Home Grown


Tips and resources for farmers and gardeners



Preparing a Lawn for Winter


When it's time for the last cutting of your lawn, how low should you cut? Your area's winter snowcover should help you decide whether to cut it short or leave it long.





If you live in a heavy snow area, cut the grass to about 1.5 inches in fall to prevent it from matting down beneath the snow and forming a haven for the snow mold fungus.

In areas with little snowcover, grass dries out and the crowns may be injured from a lack of insulation. In those areas, leave the grass long over the winter to help protect the crowns from drying out.

The two biggest winter problems with lawns on the northern plains are snow mold and dehydration. In areas where the snow lies all winter long, lawns suffer from snow mold. This fungus that lives beneath the snow causes grass to die out in patches. While snow mold is rarely a severe problem on blugrasses, it can cause concern in spring, when the dead patches look horrible.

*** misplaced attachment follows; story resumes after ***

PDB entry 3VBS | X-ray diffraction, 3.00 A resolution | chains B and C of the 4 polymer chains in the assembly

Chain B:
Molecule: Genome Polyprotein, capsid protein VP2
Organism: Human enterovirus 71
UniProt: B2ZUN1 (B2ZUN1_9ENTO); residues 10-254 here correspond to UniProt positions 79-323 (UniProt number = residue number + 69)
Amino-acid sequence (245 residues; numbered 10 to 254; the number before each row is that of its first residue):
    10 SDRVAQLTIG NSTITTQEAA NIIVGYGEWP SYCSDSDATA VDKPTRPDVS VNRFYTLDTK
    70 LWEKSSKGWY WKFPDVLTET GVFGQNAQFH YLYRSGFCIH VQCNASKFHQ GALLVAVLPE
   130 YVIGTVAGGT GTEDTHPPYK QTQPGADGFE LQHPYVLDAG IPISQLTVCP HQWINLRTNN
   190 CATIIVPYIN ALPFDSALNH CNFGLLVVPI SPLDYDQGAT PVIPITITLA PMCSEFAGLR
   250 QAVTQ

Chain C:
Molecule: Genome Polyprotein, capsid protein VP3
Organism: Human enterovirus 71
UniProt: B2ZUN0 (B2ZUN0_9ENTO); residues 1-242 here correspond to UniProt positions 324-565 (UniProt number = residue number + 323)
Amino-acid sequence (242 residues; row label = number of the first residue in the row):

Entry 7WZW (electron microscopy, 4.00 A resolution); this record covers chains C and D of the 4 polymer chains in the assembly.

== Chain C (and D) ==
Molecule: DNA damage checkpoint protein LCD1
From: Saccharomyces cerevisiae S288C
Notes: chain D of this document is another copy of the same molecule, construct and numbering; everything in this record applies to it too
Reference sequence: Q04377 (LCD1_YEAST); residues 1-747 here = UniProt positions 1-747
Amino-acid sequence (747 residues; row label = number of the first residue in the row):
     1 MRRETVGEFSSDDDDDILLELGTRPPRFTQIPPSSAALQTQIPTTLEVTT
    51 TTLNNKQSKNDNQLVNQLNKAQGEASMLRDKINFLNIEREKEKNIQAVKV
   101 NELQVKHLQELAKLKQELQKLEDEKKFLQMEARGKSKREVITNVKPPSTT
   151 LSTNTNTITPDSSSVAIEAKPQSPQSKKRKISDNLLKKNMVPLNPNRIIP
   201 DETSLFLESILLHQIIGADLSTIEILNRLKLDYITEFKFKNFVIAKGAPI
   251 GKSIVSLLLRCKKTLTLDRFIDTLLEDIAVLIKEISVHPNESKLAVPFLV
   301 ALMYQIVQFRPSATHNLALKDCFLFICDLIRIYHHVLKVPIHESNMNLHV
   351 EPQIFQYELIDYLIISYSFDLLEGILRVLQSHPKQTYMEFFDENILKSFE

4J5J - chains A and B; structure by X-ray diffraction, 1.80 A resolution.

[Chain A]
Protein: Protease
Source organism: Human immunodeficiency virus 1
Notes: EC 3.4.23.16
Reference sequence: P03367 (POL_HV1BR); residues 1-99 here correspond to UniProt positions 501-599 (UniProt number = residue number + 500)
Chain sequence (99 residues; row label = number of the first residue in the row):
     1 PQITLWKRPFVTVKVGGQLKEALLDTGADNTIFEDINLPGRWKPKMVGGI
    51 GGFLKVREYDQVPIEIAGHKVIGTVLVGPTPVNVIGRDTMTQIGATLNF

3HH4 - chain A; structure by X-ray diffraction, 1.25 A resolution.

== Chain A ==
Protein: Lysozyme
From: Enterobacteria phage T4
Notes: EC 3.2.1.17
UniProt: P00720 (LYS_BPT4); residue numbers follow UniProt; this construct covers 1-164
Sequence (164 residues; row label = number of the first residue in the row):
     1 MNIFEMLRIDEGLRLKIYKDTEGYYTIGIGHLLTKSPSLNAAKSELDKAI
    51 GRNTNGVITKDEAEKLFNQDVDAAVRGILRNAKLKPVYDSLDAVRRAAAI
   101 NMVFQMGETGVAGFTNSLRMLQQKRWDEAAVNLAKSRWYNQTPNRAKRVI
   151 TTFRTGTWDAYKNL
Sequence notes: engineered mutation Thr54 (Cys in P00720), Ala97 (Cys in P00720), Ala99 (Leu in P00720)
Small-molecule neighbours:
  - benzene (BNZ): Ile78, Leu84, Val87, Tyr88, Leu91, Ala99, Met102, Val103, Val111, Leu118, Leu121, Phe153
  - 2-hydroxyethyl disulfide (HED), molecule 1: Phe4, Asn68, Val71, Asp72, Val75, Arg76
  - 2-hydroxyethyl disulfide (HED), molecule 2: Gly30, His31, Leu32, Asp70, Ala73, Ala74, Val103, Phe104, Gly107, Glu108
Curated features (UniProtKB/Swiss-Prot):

The precise time for the final lawn fertilizer application of the season also varies from place to place, but fertilizing around Columbus Day (after the last mowing but about four weeks before the soil freezes) is a good rule of thumb. Your lawn will green faster in spring if you remember the fall application.

Source: MSU Extension

 
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